The villages with landfill sites in the vicinity of the Smart Cities suffer because of the lack of proper waste management plan. The beleaguered villagers have been fighting for their right to healthy living moving from one court to another, but without any success, writes Aayush Goel
Swanky malls, tall high rises, over 250 of global 500 fortune companies and everything that makes them cosmopolitan. The twin cities of Gurugram and Faridabad are Haryana’s window to the World. While Faridabad was selected amongst 100 smart cities in 2015, Gurugram which is proudly flaunted as Singapore of Haryana too is being developed as a smart city.
While one is left mesmerised and in awe of the progress made so far, but a drive down of around 15 km from these cities brings to fore the ugly facet of this development. Spread over 30 acres and standing 40 metre tall is the infamous Bandhwari waste mountain. In the absence of a proper treatment plan, it grows by almost 2000 metric tonnes every day pushing around 10000 odd residents of the area over the age with contaminated soil, water and air.
Bandhwari is not the lone case but the plight is shared by Sudher in Himachal Pradesh’s Dharamshala and Tajpur in Punjab’s Ludhiana. All these villages live in the shadow of so called smart and developed cities and have borne the brunt of their transformation. While the residents have since a decade now fought for their right to healthy living and moving from one court to another, the governments and authorities are yet to spare a thought regarding the same.
Bandhwari is a village that lies on Gurugram-Faridabad road. It along with neighbouring villages has around 5000 inhabitants. Landfill started in an abandoned mining pit and was welcomed as it brought profits for villagers who deployed their trucks here. Otherwise a flourishing village with duplex houses and a cricket academy, Bandhwari is dubbed as the bachelor’s village as majority of men are still single, all thanks to the garbage mountain and resultant health issues. This village along with neighbouring Mangar, Mandi, Baliwas and Gwal Pahari are the new cancer hubs of the region. The villages have reported over 40 cancer deaths since 2017.
“We curse the day when we allowed them to make landfill here. It killed everything in our soil, water and air. We had never heard of a disease in our area but today we have TB, gastro ailments, cancer and ophthalmic issues even in children. We have set up a water filtration plant in our village but of no use. Nobody wants to marry off their daughters to the boys of this village. We have set up our own water filtration plant and every house uses bottled water,” says village Sarpanch Raja Ram. A doctor in the local Ayushman Bharat health centre on condition of anonymity revealed that there had been a constant increase in gastro, dermatological and ophthalmic issues and patients were being referred to bigger hospitals.
A report by the Central Pollution Control Board in 2017 had revealed that groundwater of three villages around the landfill site was contaminated. Two years later in 2019, a report by the National Environmental Engineering Research Institute warned of the contamination even in neighbouring villages. Ever since, regular testing of ground water and soil has confirmed high toxicity. Environmentalists like Vaishali Rana Chandra have been fighting against the leachate being discharged from the landfill site into the Aravalis for the past several years, harming the wildlife and contaminating the groundwater.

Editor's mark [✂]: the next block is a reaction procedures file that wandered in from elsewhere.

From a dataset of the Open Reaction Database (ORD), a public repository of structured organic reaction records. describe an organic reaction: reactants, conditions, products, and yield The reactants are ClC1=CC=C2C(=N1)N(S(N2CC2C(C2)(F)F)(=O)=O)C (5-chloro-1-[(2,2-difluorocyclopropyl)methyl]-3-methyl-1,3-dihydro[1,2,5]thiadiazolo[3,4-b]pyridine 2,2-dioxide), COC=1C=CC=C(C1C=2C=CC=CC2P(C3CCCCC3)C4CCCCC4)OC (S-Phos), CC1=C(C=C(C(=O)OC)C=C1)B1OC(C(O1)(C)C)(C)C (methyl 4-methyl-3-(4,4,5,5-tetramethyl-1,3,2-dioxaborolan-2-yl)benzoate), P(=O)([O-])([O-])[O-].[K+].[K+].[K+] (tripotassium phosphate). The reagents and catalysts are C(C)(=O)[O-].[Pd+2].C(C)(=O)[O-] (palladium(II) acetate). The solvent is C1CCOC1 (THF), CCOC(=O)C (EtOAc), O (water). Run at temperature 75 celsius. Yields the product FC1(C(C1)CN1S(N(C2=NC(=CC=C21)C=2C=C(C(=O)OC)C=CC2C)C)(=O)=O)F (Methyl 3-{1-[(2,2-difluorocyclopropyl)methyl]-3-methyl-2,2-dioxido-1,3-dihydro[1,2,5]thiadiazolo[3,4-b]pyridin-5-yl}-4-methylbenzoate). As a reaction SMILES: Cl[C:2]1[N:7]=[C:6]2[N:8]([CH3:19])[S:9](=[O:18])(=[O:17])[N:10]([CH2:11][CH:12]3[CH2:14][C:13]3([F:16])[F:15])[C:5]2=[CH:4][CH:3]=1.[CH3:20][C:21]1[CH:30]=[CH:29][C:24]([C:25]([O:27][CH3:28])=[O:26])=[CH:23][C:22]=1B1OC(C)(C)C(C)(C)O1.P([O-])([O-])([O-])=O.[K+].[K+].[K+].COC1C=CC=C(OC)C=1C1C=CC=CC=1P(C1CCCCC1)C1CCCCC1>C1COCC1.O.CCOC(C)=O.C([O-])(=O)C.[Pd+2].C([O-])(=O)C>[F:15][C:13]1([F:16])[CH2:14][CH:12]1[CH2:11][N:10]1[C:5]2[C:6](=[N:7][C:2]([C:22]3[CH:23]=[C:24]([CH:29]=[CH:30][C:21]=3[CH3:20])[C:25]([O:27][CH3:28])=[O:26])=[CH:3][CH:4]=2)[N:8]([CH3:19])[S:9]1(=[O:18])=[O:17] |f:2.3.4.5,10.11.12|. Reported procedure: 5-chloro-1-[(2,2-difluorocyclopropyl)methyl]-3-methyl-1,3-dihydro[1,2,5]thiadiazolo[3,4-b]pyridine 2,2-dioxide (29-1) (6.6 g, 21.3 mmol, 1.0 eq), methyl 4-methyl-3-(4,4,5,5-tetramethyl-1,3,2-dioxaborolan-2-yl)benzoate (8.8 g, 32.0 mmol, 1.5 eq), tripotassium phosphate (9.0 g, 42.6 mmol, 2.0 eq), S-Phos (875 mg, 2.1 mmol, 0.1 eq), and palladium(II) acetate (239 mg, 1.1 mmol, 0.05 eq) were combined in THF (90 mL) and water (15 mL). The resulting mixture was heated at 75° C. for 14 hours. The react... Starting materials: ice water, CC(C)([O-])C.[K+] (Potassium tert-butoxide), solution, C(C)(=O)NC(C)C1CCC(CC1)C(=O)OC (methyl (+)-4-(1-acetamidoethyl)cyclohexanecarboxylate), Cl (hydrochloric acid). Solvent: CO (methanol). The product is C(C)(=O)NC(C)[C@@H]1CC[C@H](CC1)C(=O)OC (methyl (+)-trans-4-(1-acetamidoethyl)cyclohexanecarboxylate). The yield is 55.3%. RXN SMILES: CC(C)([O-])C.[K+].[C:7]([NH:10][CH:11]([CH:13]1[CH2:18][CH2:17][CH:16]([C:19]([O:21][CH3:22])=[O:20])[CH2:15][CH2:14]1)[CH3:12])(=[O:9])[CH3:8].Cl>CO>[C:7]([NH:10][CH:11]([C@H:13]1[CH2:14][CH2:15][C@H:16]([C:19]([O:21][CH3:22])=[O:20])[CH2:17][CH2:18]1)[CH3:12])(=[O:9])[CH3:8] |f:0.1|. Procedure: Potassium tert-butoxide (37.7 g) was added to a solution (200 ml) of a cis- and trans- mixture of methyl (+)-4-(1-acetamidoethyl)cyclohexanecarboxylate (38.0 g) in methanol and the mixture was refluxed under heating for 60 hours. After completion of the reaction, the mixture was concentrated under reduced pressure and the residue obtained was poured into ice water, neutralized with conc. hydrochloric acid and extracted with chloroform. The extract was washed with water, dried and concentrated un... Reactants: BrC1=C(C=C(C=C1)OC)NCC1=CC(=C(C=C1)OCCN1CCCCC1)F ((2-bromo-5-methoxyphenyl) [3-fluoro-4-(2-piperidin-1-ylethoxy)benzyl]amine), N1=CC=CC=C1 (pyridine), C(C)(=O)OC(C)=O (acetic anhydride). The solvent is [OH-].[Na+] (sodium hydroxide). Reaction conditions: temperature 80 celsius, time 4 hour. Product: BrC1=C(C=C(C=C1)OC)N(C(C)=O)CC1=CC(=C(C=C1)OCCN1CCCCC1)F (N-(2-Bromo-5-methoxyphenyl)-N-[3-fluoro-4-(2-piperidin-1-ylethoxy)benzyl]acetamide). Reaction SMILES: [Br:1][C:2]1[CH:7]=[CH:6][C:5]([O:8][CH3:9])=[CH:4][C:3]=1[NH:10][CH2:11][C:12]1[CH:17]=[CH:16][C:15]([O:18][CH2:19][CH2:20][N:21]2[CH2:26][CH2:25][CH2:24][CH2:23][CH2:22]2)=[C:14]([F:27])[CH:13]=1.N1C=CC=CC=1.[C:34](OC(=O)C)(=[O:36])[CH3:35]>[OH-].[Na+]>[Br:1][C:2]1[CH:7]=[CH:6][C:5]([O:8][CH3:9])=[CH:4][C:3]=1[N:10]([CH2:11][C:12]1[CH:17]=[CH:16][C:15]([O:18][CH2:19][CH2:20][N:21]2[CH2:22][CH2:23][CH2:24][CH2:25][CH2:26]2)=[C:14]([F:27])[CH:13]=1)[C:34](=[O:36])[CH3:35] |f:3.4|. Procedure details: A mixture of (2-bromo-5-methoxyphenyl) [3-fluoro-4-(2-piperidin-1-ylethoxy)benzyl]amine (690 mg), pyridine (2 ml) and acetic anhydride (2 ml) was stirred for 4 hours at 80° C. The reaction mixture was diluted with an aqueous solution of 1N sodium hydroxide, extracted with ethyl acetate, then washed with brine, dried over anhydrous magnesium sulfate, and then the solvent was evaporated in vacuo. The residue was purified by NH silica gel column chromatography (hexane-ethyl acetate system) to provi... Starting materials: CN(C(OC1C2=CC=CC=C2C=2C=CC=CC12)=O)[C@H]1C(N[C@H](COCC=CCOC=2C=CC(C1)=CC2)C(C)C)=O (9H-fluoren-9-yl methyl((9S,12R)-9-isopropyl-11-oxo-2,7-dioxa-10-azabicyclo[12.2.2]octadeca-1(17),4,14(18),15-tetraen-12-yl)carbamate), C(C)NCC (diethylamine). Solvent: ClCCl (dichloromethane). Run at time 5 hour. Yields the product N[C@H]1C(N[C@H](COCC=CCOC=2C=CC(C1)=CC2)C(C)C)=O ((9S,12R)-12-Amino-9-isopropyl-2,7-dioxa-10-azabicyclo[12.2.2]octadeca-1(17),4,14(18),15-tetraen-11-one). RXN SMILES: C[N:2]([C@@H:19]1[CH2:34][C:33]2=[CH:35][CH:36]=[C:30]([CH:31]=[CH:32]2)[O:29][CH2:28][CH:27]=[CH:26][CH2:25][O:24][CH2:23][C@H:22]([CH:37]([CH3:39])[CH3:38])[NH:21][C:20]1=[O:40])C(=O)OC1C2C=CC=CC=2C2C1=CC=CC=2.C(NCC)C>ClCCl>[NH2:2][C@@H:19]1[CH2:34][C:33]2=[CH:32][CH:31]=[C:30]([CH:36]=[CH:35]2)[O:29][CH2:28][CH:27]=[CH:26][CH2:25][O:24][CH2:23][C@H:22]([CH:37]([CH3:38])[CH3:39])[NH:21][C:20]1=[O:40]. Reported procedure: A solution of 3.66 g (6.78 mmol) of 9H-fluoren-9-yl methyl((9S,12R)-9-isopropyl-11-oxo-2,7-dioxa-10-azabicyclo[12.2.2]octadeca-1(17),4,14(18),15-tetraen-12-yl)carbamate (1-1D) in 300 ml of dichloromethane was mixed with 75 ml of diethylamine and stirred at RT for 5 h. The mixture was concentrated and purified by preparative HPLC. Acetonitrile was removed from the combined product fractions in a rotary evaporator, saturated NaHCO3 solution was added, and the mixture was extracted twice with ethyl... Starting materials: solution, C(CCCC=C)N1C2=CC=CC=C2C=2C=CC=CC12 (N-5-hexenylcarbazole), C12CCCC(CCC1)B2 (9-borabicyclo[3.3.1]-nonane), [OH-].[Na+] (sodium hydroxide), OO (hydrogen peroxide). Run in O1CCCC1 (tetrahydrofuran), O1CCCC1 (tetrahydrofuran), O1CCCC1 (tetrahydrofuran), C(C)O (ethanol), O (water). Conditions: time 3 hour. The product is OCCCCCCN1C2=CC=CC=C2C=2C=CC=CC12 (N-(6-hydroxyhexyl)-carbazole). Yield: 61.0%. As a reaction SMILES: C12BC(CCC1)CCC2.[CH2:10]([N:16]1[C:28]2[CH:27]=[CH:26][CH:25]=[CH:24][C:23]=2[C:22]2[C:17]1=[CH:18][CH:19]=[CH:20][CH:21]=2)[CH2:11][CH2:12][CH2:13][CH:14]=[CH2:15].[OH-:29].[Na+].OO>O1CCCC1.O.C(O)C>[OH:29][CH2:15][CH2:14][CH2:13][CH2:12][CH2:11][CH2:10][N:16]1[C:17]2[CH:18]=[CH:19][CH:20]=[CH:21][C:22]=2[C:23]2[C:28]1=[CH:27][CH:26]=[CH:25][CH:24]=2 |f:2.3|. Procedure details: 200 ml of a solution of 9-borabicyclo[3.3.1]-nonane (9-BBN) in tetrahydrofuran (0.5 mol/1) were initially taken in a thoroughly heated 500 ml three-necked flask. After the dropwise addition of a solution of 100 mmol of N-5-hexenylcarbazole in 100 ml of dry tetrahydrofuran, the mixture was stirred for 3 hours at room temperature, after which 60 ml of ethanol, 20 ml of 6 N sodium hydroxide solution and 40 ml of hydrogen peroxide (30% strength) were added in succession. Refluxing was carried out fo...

“We have been fighting since 2017. The place was for solid waste but over 70 percent of the waste coming to this landfill is wet and leachate is seeping. We have been fighting for it in NGT and the Tribunal has issued many orders and directives but there is hardly any compliance. Even multiple visits by CM ML Khattar has failed to change things,” says Chandra.
The site and treatment is managed by contractor company EcoGreen and Municipal Corporation. The NGT had recently set July 2022 as the deadline to clear all legacy waste but they have already missed the deadline. Gurugram Deputy Commissioner Nishant Yadav has directed MCG officials and its solid waste management concessionaire Eco Green to expedite processing of legacy waste and the new deadline now is December 2023. The MCG on its part tried to resolve the issue by shifting landfill site but the locals of proposed sites have objected and are protesting.
MCG chief engineer Thakur Lal Sharma said the corporation had attempted to resolve the problem by identifying an alternative landfill site first in Farrukhnagar and then in Mohabbatabad, but they couldn’t be finalised due to objections from locals. Similar issues have now started to emerge in Karnal, second smart city of Haryana, where locals living in vicinity of solid waste management plant in Shekhpura, Suhana village on Meerut road are facing health crises. Karnal city (constituency of Haryana CM) generates around 200 tonne garbage per day, while the capacity of the plant is around 150 tonne. However determined not to go the Bandhwari way, Karnal Municipal Corporation has already expedited the processing and clearing of legacy waste.
Ludhiana, the only city from Punjab that had made it to the first list of 100 “Smart Cities” way back in 2015, is an epitome of solid waste management crisis. With a defunct processing unit and legacy waste of over 21 lakh metric tonnes, city’s landfill on Tajpur road pushed over two lakh residents in the vicinity to a virtual hell. Not just water or soil contamination but regular fire at site leaves entire area choked for a major part of month. While the residents suffer, the civic authorities continue to be mute spectators. The residents of nearby Kakka village are the worst hit. Gurwinder Singh, sarpanch of Kakka village, said that the waste is never processed and the mountain is increasing each day. “Fires are common in the dump. You can buy bottled water but what about the air? Fires here are never extinguished completely and smoke continues to rise and the entire village is a pulmonary patient now,” he says. It may be noted that NGT had fined Ludhiana Municipal Corporation around 100 crores after seven were charred to death in this dump yard fire in 2021. The fine is yet to be fully paid.
Not just villagers but a public interest litigation was also filed by inmates of the central jail, which is nearby, regarding hepatitis B and other health issues due to contaminated water and air.